Why are my window fans louder with the bedroom door closed?

Right, casa Piper is an old house with double-hung sash windows and radiators for heat - i.e., no central air.

So I’ve got widow fans that fit in our sash windows: open window, insert fan unit, lower window onto the fan, plug it in and Bob’s your uncle.

Given the summer heat, it runs a lot, and I’ve noticed something.

If the door to the bedroom is open, the fan is quieter. As soon as I close the door, it gets louder and the sound seems to shift to the bass a bit.

And it’s not just one room. I’ve noticed it in both bedrooms that have fans, and they’re different sizes, floor plans and furniture arrangements.

So how come the change in volume and pitch, just from shutting the door? :confused:

I’m assuming it has something to do with cavitation. Like when a prop plane is taxiing, it is quieter than when it is stationary. A closed room impedes airflow so more of the energy gets converted into sound rather than moving air.

I’m drunk so I may not have any clue what I just said.

Could it be that the closed door is turning any sound back into the room, thus making it seem louder, and with a changed pitch?

As the fan blows air out of the room it lowers the room air pressure slightly. The work done by the fan is to move air from a relatively low pressure area to a higher pressure area. Air from the hall replaces some of the air exhausted, but the room pressure stays lower than the hall or outside pressures.

Closing the door causes a restriction in the airflow into the room from the hall. The room pressure drops because there is less replacement air coming from the hallway. From your description, it sounds as if the fan can still move air, but has to work harder to do it, so the blades and motor spin more slowly.

I’m making the assumption that each fan is set to blow air out of the room, but this should work similarly if the fans are blowing air in, except that the fans will raise the room pressure.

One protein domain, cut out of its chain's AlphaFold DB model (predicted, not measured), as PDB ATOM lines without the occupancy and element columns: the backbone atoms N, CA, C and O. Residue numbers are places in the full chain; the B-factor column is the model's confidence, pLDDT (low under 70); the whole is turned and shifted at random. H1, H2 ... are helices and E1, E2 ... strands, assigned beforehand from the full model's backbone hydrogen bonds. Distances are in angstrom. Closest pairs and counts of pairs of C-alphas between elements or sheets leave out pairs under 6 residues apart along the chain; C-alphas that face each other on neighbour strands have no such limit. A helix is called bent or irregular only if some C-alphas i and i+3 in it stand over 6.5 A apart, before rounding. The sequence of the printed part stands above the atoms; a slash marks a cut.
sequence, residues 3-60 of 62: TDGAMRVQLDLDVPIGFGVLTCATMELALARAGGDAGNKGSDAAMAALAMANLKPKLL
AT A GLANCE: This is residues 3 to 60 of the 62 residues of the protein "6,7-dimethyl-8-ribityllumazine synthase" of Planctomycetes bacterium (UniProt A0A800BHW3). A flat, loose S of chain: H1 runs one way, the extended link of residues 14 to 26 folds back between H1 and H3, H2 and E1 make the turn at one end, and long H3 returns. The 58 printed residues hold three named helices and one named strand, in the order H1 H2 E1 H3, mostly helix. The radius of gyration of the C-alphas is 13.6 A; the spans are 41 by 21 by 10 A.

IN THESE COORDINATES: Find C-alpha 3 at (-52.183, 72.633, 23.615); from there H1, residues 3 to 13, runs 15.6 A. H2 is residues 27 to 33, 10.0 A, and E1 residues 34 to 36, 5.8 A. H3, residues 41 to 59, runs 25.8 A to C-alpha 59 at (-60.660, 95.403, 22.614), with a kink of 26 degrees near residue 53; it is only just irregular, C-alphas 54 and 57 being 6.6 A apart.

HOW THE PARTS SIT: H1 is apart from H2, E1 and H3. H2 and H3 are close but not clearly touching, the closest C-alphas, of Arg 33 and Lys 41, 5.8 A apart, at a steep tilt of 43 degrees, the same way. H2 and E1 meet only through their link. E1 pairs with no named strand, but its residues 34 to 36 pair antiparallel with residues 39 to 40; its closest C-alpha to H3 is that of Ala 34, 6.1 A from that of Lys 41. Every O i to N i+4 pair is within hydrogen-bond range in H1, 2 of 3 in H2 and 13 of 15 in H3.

Beyond this, a possibility exists of reaching a point where airflow gets restricted to the point where almost no air is being moved from one side of the blades to the other. At this point, the blades can stall, reducing the effort needed to spin the fan blades and allowing the fan to spin faster.

(Aaannd now we wait for a fluids or aeronautical engineer to log in this morning and give a lot more accurate of description.)

There is a different (greater) load on the fan when the door is closed.

I think It’s actually a lesser load - when you have a fan blowing air through a tube and you close off the exit, the fan spins faster - it sounds like it’s labouring, but in fact, it’s doing less work moving air (there is nowhere for the air to go), which allows it to spin faster.

From just a lowly shade-tree electrician, I agree with this.

With the door in the room open it is moving the max amount of air, and drawing max amperage. With the door closed it is moving less air, there is less demand on the motor and it is drawing less amperage, thus the difference in sound.

I’m NOT drunk (it’s 7:50 AM) but I still could be all wrong.

Sure, it’s moving less air, but I would assume the setting you have the fan on is telling it how fast it’s supposed to be spinning. And since there’s hardly anywhere for the air to go, it’s got to work harder to keep spinning that fast.

Always sounds to me like it’s laboring harder in this situation.

I was in a similar sub-discussionin a thread about whole-house fans, where it was said:

Yes, this was my point. Most people think the “speeding” vacuum is ready to blow up because it’s being overloaded, but it spins faster because there is no load on it and is therefore spinning faster and drawing less current.

It’s working less hard - instead of propelling a large volume of air through itself, it’s just whirling a small volume of air around with the blades - it goes from ‘pushing’ to ‘stirring’, in effect.

Note that you can still cook the motor this way, since it’s being cooled by the moving air.

Unless the fan is a DC fan with a lighter load the fan will not turn much faster. Maybe something like from 1175 RPM to 1178 RPM. The RPM of a AC motor is determined by the cycles and number of poles.
With the door closed the room pressure will increase slightly, and depending on the design of the blades the fan will work harder or easier. With a noticeable increase in noise my swag is air is slipping through the blades counter flow decreasing the pressure, the blades then can work properly and the air is reversed and pressure increases and the whole action keeps repeating.

I have seen this action on large fans 50 to 100 Hp with over throttled duct discharges. It can be a little scarry.

A lot of fans and other similar appliances do use DC motors with a rectified power supply built in - anything that has switchable variable speed, and is small enough to carry around\

Not cavitation but turbulence. In a normal situation the fan moves air with very little pressure difference between where is sucks and where it blows. However with a window fan you can have a pressure difference which causes a circulation pattern where the air loops through the blade several times and gets more ejected sideways then ‘forward’ Fan speed will increase slightly also when this happens as it’s just not moving much air.